Researchers engineer AI path to prevent power outages

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Schematic of an example network with distributed energy resources (DERs) both with and without grid-forming ability, and sectionalizing/tie switches. Credit: Nature Communications (2024). DOI: 10.1038/s41467-024-49207-y

University of Texas at Dallas researchers have developed an artificial intelligence (AI) model that could help electrical grids prevent power outages by automatically rerouting electricity in milliseconds.

The UT Dallas researchers, who collaborated with engineers at the University at Buffalo in New York, demonstrated the automated system in a study published online June 4 in Nature Communications.

The approach is an early example of “self-healing grid” technology, which uses AI to detect and repair problems such as outages autonomously and without human intervention when issues occur, such as storm-damaged power lines.

The North American grid is an extensive, complex network of transmission and distribution lines, generation facilities and transformers that distributes electricity from power sources to consumers.

Using various scenarios in a test network, the researchers demonstrated that their solution can automatically identify alternative routes to transfer electricity to users before an outage occurs. AI has the advantage of speed: The system can automatically reroute electrical flow in milliseconds, while current human-controlled processes to determine alternate paths could take from minutes to hours.

Researchers engineer AI path to prevent power outages
From left: Dr. Yulia Gel, Dr. Jie Zhang and electrical engineering doctoral student Roshni Anna Jacob demonstrated that their artificial intelligence system can automatically identify alternative power routes and then transfer electricity to users within milliseconds before an outage occurs. Credit: University of Texas at Dallas

“Our goal is to find the optimal path to send power to the majority of users as quickly as possible,” said Dr. Jie Zhang, associate professor of mechanical engineering in the Erik Jonsson School of Engineering and Computer Science. “But more research is needed before this system can be implemented.”

Zhang, who is co-corresponding author of the study, and his colleagues used technology that applies machine learning to graphs in order to map the complex relationships between entities that make up a power distribution network. Graph machine learning involves describing a network’s topology, the way the various components are arranged in relation to each other and how electricity moves through the system.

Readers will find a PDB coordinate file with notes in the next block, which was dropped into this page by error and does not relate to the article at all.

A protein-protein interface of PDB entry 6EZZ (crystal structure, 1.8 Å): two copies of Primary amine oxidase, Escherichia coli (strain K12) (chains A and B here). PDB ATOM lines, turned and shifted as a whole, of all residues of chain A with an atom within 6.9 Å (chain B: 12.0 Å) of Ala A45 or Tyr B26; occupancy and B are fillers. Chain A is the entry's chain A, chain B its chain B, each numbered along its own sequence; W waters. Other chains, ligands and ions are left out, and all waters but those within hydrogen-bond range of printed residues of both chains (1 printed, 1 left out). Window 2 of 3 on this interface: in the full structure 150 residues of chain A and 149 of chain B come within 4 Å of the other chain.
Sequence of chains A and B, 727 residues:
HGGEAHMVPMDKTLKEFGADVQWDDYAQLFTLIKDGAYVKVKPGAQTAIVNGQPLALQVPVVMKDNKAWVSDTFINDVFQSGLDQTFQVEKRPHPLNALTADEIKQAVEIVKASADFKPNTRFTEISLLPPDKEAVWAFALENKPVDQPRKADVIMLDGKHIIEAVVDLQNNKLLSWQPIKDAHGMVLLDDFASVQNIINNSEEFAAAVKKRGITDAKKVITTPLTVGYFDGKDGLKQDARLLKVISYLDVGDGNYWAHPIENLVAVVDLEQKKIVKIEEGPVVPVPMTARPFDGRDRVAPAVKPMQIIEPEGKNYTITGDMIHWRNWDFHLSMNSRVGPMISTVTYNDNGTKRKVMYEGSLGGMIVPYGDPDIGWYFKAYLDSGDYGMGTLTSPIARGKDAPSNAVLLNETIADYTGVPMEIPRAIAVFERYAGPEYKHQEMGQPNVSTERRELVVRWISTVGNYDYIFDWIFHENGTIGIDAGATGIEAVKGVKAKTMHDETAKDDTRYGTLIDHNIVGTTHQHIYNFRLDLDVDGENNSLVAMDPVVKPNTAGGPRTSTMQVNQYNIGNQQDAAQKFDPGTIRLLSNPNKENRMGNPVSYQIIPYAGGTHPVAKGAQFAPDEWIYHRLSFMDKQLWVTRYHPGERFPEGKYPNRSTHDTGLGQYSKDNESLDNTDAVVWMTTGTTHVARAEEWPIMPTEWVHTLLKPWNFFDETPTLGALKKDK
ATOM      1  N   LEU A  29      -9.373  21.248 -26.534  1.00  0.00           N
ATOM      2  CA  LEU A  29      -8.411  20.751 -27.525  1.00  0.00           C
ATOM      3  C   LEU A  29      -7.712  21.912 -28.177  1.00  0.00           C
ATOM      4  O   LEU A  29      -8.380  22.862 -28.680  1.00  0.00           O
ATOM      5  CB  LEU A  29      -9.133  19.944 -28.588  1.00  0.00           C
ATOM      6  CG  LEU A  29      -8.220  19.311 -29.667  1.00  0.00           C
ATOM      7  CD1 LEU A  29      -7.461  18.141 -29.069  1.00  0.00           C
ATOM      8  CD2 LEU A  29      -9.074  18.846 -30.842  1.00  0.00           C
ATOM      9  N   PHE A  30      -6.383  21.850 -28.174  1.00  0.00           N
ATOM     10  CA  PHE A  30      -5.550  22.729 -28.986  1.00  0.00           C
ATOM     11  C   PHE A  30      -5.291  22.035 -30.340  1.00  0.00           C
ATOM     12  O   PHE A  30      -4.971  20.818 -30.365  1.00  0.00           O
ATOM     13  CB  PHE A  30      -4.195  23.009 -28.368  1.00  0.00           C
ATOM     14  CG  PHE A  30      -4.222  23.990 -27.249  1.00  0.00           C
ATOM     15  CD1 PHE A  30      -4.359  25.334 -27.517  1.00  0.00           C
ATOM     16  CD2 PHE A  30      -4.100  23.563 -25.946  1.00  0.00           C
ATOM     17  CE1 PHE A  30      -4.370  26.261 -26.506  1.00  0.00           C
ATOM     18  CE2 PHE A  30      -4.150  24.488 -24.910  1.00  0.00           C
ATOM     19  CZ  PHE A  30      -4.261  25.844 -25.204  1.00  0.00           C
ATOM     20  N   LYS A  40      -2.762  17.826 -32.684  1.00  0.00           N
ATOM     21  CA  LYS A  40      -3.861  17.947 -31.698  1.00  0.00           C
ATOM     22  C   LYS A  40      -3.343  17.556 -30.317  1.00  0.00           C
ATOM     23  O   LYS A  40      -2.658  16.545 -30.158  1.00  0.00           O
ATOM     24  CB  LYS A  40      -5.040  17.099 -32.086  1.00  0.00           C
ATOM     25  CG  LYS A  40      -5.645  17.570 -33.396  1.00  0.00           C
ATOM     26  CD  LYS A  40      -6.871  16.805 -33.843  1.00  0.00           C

Network topology also may play a critical role in applying AI to solve problems in other complex systems, such as critical infrastructure and ecosystems, said study co-author Dr. Yulia Gel, professor of mathematical sciences in the School of Natural Sciences and Mathematics.

“In this interdisciplinary project, by leveraging our team expertise in power systems, mathematics and machine learning, we explored how we can systematically describe various interdependencies in the distribution systems using graph abstractions,” Gel said. “We then investigated how the underlying network topology, integrated into the reinforcement learning framework, can be used for more efficient outage management in the power distribution system.”

The researchers’ approach relies on reinforcement learning that makes the best decisions to achieve optimal results. Led by co-corresponding author Dr. Souma Chowdhury, associate professor of mechanical and aerospace engineering, University at Buffalo researchers focused on the reinforcement learning aspect of the project.

If electricity is blocked due to line faults, the system is able to reconfigure using switches and draw power from available sources in close proximity, such as from large-scale solar panels or batteries on a university campus or business, said Roshni Anna Jacob, a UTD electrical engineering doctoral student and the paper’s co-first author.

“You can leverage those power generators to supply electricity in a specific area,” Jacob said.

After focusing on preventing outages, the researchers will aim to develop similar technology to repair and restore the grid after a power disruption.

More information:
Roshni Anna Jacob et al, Real-time outage management in active distribution networks using reinforcement learning over graphs, Nature Communications (2024). DOI: 10.1038/s41467-024-49207-y

Researchers engineer AI path to prevent power outages (2024, June 24)
retrieved 24 June 2024

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